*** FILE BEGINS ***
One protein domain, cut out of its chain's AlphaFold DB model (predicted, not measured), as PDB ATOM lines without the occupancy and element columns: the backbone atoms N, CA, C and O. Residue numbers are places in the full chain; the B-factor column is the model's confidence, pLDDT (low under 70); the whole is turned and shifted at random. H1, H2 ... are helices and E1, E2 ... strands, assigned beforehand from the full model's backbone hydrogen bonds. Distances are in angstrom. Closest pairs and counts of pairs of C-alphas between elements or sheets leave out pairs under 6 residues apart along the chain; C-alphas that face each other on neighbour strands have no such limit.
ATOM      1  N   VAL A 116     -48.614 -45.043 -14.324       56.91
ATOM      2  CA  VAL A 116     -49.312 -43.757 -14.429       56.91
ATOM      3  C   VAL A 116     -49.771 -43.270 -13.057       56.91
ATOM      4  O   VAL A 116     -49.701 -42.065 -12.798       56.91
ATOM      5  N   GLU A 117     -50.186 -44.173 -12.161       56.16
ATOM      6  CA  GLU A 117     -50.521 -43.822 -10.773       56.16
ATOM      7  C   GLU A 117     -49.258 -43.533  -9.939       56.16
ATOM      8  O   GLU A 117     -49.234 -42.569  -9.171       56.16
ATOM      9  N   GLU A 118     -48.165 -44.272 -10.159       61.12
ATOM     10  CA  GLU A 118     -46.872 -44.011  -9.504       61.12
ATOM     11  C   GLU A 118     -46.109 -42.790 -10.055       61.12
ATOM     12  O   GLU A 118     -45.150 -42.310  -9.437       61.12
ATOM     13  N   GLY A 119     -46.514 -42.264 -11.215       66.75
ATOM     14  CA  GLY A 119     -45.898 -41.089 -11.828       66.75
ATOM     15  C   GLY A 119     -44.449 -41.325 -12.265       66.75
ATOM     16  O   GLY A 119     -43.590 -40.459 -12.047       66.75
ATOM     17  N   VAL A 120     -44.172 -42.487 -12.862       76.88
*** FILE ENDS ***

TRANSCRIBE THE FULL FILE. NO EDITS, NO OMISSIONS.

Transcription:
One protein domain, cut out of its chain's AlphaFold DB model (predicted, not measured), as PDB ATOM lines without the occupancy and element columns: the backbone atoms N, CA, C and O. Residue numbers are places in the full chain; the B-factor column is the model's confidence, pLDDT (low under 70); the whole is turned and shifted at random. H1, H2 ... are helices and E1, E2 ... strands, assigned beforehand from the full model's backbone hydrogen bonds. Distances are in angstrom. Closest pairs and counts of pairs of C-alphas between elements or sheets leave out pairs under 6 residues apart along the chain; C-alphas that face each other on neighbour strands have no such limit.
ATOM      1  N   VAL A 116     -48.614 -45.043 -14.324       56.91
ATOM      2  CA  VAL A 116     -49.312 -43.757 -14.429       56.91
ATOM      3  C   VAL A 116     -49.771 -43.270 -13.057       56.91
ATOM      4  O   VAL A 116     -49.701 -42.065 -12.798       56.91
ATOM      5  N   GLU A 117     -50.186 -44.173 -12.161       56.16
ATOM      6  CA  GLU A 117     -50.521 -43.822 -10.773       56.16
ATOM      7  C   GLU A 117     -49.258 -43.533  -9.939       56.16
ATOM      8  O   GLU A 117     -49.234 -42.569  -9.171       56.16
ATOM      9  N   GLU A 118     -48.165 -44.272 -10.159       61.12
ATOM     10  CA  GLU A 118     -46.872 -44.011  -9.504       61.12
ATOM     11  C   GLU A 118     -46.109 -42.790 -10.055       61.12
ATOM     12  O   GLU A 118     -45.150 -42.310  -9.437       61.12
ATOM     13  N   GLY A 119     -46.514 -42.264 -11.215       66.75
ATOM     14  CA  GLY A 119     -45.898 -41.089 -11.828       66.75
ATOM     15  C   GLY A 119     -44.449 -41.325 -12.265       66.75
ATOM     16  O   GLY A 119     -43.590 -40.459 -12.047       66.75
ATOM     17  N   VAL A 120     -44.172 -42.487 -12.862       76.88